CLPA Policy Staff
B24-0699-Fair Meals Delivery Act of 2021 (DC Council)
Today, the DC Council is holding a public hearing on B24-0699, the Fair Meals Delivery Act of 2021. This legislation aims at third-party delivery services such as Door Dash and Uber Eats. Fair Meals Delivery Act would require restaurants and third-party meal delivery platforms to enter into an express agreement that would authorize these platforms to collect meal orders and deliver meals to customers as well as prohibit a third-party meal delivery platform from advertising or marketing contact information, image, or likeness of a restaurant on its platform.
Due to the COVID-19 pandemic, the desire of many to social distance has led to the increased popularity and necessity of meal delivery services, especially for those who do not have restaurants around them that will deliver. This has created a new business model for restaurants, businesses, and consumers across the nation to navigate. This legislation establishes guiding principles for restaurants and delivery platforms to follow.
Restrictions on third-party meal delivery platforms.
B24-0699 would require restaurants and third-party meal delivery platforms to enter into an agreement authorizing third-party meal delivery platforms to collect meal orders and deliver meals prepared by the restaurants to customers. However, the agreement should not include language that requires a restaurant to protect a third-party meal delivery platform, contractor for the delivery platform (the delivery driver), or any registered agent of the delivery service from any damages or harm that may occur after the restaurant’s product leaves the restaurant. In addition, third-party meal delivery platforms are prohibited from advertising telephone numbers, websites, or application software that features a restaurant without an agreement.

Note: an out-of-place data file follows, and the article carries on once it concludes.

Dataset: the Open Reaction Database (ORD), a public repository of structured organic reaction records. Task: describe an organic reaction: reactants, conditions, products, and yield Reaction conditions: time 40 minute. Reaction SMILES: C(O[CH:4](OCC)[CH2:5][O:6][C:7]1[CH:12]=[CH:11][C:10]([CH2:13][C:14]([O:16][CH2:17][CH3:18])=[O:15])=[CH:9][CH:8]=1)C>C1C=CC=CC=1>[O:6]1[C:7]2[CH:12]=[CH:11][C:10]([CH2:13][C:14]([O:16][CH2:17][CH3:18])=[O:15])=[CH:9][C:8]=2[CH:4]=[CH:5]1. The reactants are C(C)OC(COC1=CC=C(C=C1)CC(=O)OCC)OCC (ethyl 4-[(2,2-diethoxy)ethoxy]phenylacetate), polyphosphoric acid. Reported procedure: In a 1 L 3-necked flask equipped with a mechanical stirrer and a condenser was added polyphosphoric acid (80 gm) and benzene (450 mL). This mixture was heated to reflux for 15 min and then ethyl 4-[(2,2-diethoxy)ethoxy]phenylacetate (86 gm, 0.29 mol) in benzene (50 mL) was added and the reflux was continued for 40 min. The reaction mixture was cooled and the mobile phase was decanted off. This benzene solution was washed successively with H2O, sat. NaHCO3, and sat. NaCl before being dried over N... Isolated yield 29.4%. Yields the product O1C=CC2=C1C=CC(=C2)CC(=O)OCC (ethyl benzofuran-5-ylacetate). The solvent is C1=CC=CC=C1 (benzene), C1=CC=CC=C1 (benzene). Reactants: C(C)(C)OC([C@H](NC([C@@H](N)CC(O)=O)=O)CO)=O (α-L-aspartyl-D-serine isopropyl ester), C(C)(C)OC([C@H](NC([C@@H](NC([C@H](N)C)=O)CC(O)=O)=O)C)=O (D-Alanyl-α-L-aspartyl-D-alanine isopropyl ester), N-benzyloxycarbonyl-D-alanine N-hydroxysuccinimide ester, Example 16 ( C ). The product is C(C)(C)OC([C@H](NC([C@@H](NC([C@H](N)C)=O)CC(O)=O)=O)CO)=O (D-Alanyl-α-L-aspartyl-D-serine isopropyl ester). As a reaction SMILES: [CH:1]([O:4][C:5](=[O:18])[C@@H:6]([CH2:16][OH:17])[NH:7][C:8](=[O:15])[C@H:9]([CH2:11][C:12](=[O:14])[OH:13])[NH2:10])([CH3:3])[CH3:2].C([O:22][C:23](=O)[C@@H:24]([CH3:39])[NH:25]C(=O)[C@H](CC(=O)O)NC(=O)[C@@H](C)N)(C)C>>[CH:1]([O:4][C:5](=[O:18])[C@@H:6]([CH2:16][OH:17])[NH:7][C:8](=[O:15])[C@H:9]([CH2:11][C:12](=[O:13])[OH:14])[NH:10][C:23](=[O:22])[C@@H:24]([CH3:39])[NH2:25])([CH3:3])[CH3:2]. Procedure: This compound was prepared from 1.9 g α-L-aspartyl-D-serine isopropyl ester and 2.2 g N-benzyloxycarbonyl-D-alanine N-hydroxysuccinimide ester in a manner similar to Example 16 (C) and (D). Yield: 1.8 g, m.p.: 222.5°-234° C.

Customer disclosure requirements
The legislation would also provide more information for consumers about their delivery. Once a delivery service provides the final price, but before the sale is complete, the platform would be required to clearly disclose to customers any commission, fee, or other payments they will be charged.
There are a number of enforcement mechanisms included in B24-0699. Any violation of this law would be civil in nature. The City can fine violators under the Civil Infractions Act anywhere in the range of $250 to $1,000 for each violation. Also, the Attorney General for the District of Columbia has the authority to file a civil action in the Superior Court of the District of Columbia, or other courts with jurisdiction, for damages up to $5,000 or the amount of the actual damages, whichever is greater. In addition to initial damages, fees would include attorney fees, costs, and other relief deemed appropriate for the violation.
Today was the public hearing for the Fair Meals Delivery Act in the Committee on Business and Economic Development. The next step is for the bill to be heard in the Committee of the Whole for potential changes. If there are any questions or concerns about this bill, please reach out to the bill's sponsor Councilmember McDuffie or its co-sponsor Councilmember Allen.